A company was hit with a £1 million fine after a young apprentice died when a huge tyre he was changing exploded in his face.
Matthew Hoare, 21, died when a tyre he was changing exploded, throwing him more than 30 feet.
Now, Watling Tyres was finally brought to justice after admitting two breaches of health and safety regulations for the tragic incident on January 27, 2006.
Judge Adele Williams told lawyers for the company that its directors bore “a heavy responsibility” for the tragedy.
She also told them that Matthew had been sent to do a job for which he wasn’t properly trained, with inadequate and unsafe equipment and work practices.
She said: “There was no proper supervision by the directors of their managers who had showed “a sloppy and complacent attitude towards Health and Safety.”
She ordered Watling Tyres, which is based in Dartford, Kent and has an annual turnover of between £21 million and £25 million, to pay the fine and £100,000 prosecution costs by July.
The company’s barrister asked it they could pay it over two years, but the judge responded that they should have put money aside, and gave them an extra month.
Earlier, judge Williams heard how Matthew, from Chartham, Kent was a loving and much-loved son and brother and the family’s grief “was still immense”.
She said: “He made such a great contribution to the lives of others and will be sorely missed.”
The judge added that Matthew’s family had every right to expect his company to protect him and keep him safe at work.
The court heard that Matthew was not properly trained before repairing a puncture on a Dresser loading shovel at Hammill Brickworks in Sandwich.
Prosecutor Quentin Hunt said: “The failings of the company which led to the breaches of Health and Safety regulations were clear.
“They relate to the risks inherent in changing large tyres.
“That risk emanated from an inadequate system of training and supervision and an unsafe system of work.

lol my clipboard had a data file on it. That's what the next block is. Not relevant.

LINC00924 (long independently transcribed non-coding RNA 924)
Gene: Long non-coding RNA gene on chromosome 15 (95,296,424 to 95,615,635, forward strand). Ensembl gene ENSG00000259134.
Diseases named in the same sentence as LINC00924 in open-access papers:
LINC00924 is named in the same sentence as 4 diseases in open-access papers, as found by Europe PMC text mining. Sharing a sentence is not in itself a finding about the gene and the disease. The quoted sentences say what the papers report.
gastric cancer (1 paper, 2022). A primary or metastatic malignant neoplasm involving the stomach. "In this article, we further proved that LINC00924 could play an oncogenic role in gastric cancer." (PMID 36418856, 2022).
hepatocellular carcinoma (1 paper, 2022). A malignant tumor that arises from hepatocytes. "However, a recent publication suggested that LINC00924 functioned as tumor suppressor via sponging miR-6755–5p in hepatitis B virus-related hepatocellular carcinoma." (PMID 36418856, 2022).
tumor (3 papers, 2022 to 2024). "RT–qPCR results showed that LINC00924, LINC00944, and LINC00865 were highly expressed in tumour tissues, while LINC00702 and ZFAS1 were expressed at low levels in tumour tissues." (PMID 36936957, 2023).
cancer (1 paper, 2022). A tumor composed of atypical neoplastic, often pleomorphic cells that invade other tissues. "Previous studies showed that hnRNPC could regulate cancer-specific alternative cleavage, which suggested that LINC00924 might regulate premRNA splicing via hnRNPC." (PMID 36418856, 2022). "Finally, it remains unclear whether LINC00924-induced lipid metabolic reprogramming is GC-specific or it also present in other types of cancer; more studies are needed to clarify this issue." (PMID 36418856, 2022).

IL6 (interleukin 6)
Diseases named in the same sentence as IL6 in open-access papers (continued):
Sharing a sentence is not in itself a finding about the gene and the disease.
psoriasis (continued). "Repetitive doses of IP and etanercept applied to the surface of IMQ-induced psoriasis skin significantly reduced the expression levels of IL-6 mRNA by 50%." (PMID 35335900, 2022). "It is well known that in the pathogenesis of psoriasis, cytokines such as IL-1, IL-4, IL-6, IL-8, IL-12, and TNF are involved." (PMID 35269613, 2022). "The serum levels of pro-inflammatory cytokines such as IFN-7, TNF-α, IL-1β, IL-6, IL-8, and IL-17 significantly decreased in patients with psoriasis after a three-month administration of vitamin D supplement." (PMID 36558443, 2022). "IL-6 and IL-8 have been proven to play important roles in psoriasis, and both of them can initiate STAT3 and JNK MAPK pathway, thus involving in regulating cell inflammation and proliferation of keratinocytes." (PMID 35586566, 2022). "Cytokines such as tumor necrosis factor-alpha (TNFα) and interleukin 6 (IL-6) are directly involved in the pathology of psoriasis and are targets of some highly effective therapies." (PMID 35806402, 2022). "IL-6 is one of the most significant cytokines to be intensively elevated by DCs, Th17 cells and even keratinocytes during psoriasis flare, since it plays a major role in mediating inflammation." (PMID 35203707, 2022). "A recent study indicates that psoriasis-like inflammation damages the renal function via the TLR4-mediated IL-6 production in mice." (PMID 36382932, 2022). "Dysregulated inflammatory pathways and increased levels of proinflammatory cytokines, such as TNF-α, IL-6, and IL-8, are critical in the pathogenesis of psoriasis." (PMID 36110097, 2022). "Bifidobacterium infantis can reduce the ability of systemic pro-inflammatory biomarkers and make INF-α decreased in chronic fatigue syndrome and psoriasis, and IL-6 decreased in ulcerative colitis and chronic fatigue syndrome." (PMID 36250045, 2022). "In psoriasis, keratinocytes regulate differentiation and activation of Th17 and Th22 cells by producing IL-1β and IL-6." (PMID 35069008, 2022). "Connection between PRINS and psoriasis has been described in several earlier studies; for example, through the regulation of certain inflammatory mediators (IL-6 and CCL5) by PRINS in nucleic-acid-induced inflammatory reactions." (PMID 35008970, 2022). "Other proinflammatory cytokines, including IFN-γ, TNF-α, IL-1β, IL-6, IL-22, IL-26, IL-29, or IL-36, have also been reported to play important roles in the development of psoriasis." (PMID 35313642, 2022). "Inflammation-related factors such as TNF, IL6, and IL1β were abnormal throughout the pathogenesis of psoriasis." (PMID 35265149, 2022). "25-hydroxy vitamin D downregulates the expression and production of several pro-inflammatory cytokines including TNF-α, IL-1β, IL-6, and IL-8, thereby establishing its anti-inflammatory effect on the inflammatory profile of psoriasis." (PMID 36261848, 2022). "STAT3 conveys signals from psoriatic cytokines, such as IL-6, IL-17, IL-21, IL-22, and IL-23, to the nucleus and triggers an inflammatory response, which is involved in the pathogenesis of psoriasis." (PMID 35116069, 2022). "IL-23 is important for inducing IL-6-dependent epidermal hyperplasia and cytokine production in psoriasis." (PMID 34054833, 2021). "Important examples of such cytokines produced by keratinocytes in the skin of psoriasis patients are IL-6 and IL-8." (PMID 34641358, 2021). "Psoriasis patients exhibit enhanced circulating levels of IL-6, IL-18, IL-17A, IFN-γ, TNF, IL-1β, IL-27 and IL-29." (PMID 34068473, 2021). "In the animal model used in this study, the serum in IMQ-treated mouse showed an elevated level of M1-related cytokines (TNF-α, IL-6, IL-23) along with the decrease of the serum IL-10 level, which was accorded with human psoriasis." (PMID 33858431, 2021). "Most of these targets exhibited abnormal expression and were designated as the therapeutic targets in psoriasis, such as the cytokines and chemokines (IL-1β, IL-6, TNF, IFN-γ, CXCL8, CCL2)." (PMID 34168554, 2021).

“That work has not been properly assessed for risk, nor was the risk in any way mitigated.
“There was also failings in respect of the supply and maintenance of equipment supplied to employees.”
Last month a director of Watlings was acquitted of breaching safety rules which led to the death of Matthew.
Andrew Wright, 58, one of four directors of Watling Tyres, had denied two charges of failing in his duty under Health and Safety legislation.
The prosecutor told the court: “Mr Hoare was attempting to repair a puncture on the nearside front tyre.
“During the course of the repair the tyre exploded, releasing compressed air, causing fatal head injuries to Mr. Hoare.
“Mr Burgess, an employee of Hammill Brick Limited, was standing close to the incident and was therefore also exposed to risk of injury as a result of the failings of Watling Tyres.”
An investigation into the tragedy revealed an air compressor didn’t show the tyre pressure, a heavy duty wrench was “inoperative” and there were faults with the air-operated hydraulic jack was faulty.
Mr Hunt said an investigation concluded that “the overall condition of equipment found in the van reflected a poor standard of maintenance with little regard paid to any aspect other than restoring the basic function of the devices”.
Watling Tyres pleaded guilty to breaches of their duties under two sections of the Health and Safety at Work Act, failure to safeguard the health and safety of both employees and non-employees.
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